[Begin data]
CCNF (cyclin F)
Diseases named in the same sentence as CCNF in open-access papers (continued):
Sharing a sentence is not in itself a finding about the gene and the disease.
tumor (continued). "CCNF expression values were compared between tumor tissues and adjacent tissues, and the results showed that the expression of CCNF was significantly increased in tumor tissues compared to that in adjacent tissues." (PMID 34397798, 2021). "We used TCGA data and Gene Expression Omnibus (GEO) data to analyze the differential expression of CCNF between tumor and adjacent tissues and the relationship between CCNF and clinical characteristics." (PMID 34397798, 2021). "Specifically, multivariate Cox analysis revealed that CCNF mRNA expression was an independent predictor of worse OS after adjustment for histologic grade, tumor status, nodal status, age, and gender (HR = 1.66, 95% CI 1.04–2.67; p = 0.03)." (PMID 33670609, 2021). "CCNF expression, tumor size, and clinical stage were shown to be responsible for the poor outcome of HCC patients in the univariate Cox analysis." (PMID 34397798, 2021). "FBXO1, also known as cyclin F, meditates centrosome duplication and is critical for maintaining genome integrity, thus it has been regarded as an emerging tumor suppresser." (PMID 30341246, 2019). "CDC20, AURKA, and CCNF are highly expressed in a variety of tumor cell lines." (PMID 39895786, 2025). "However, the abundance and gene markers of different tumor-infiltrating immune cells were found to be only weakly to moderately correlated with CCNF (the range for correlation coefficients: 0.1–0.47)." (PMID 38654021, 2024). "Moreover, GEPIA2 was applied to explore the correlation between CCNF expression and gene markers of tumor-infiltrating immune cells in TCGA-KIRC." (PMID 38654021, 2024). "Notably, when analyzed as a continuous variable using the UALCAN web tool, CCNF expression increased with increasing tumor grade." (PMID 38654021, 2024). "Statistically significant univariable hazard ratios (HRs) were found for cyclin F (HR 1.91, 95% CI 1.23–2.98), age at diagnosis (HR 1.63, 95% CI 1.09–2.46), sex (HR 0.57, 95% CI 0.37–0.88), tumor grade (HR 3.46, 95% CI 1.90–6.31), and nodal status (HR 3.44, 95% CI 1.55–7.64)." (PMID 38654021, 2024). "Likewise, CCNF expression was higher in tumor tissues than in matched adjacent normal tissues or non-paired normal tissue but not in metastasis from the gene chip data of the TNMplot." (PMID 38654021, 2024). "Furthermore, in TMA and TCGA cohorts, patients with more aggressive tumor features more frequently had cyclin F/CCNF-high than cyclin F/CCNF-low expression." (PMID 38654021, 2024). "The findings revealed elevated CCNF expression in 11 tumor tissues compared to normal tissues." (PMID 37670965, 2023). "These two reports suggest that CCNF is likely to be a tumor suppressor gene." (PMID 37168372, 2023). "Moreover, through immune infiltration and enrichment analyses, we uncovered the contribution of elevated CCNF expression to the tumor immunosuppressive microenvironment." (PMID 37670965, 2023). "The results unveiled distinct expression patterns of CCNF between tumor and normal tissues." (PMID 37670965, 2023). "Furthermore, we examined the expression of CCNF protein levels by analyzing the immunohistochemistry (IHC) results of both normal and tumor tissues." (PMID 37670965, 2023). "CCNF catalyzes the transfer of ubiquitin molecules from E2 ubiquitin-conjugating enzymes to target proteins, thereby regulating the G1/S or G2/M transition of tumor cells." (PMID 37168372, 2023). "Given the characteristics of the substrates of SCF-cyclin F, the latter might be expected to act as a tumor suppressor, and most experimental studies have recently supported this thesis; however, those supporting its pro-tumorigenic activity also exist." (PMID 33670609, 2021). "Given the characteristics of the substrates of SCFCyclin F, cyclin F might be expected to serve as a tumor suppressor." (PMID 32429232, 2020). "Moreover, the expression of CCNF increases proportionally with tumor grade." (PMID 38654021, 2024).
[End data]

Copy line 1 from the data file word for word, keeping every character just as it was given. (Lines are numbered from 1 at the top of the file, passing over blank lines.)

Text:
CCNF (cyclin F)